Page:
The Foundation for Individual Rights in Education reports:
Oakton Community College (OCC) is insisting that a one-sentence "May Day" email referencing the Haymarket Riot sent by a faculty member to several colleagues constituted a "true threat" to the college president….
"Merely noting to one's colleagues that May Day is a time when workers 'remember' the Haymarket Riot does not constitute a 'true threat,'" said Ari Cohn, a Senior Program Officer and lawyer with the Foundation for Individual Rights in Education (FIRE). "The United States Department of the Interior has designated the Haymarket Martyrs' Monument a National Historic Landmark. If remembering the Haymarket Riot is a 'true threat,' the monument itself would be illegal."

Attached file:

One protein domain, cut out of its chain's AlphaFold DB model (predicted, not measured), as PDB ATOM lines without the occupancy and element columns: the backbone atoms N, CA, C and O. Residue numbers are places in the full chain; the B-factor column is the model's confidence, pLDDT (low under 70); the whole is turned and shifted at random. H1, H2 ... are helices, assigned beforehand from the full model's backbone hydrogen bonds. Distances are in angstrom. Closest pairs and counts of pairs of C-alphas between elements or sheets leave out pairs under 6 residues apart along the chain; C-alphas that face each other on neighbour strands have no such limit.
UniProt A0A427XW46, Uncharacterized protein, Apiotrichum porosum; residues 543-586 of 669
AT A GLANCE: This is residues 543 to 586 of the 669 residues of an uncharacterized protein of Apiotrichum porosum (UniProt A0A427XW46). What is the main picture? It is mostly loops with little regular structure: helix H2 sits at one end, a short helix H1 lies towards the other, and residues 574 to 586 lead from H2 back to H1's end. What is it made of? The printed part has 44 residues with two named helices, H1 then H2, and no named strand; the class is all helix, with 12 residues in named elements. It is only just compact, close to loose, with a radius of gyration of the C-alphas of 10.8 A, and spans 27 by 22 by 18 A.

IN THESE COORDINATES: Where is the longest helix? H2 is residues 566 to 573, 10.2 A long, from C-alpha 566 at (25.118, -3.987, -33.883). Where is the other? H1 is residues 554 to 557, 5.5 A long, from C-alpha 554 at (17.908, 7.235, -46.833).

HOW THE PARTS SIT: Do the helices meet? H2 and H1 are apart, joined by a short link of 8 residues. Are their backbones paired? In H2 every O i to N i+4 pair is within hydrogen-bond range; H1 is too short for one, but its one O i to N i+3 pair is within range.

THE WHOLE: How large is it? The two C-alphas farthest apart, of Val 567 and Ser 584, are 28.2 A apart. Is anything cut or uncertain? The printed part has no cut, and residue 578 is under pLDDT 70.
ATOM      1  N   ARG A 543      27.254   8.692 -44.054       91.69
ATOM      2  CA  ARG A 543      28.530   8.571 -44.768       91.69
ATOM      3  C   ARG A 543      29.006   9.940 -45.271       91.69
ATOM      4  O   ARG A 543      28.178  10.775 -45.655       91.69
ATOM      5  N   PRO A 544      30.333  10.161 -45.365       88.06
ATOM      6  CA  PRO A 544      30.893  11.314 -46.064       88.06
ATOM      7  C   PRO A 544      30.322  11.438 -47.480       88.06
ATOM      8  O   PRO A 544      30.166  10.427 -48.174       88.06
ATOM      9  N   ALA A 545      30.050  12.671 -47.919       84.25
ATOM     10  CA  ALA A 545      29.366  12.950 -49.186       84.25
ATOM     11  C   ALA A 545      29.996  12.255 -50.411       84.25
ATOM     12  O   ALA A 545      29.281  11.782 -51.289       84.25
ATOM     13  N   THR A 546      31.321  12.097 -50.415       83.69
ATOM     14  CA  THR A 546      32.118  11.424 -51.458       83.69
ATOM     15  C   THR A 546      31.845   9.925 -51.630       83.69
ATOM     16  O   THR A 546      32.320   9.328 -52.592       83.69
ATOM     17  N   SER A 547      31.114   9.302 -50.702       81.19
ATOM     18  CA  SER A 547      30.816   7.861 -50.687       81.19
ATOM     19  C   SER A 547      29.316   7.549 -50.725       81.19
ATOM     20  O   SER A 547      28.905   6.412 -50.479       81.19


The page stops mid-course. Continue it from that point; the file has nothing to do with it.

On May 1, Chester Kulis sent an email to OCC colleagues that read, "Have a happy MAY DAY when workers across the world celebrate their struggle for union rights and remember the Haymarket riot in Chicago." The email, titled "May Day—The Antidote to the Peg Lee Gala," was written in response to a reception hosted by OCC in celebration of the retirement of college president Margaret B. Lee….In response to Kulis's email, an attorney representing OCC wrote a cease-and-desist letter to Kulis on May 7, arguing that Kulis's reference to the Haymarket Riot was a threat of violence because the famous workers' rally in Chicago "resulted in 11 deaths and more than 70 people injured."
FIRE notes that Kulis has a history of highlighting "the perceived mistreatment of adjunct faculty members through his role with the Adjunct Faculty Association." Evidently, Oakton officials thought he was threatening to disrupt the reception with a riot—or found it convenient to pretend that they thought that.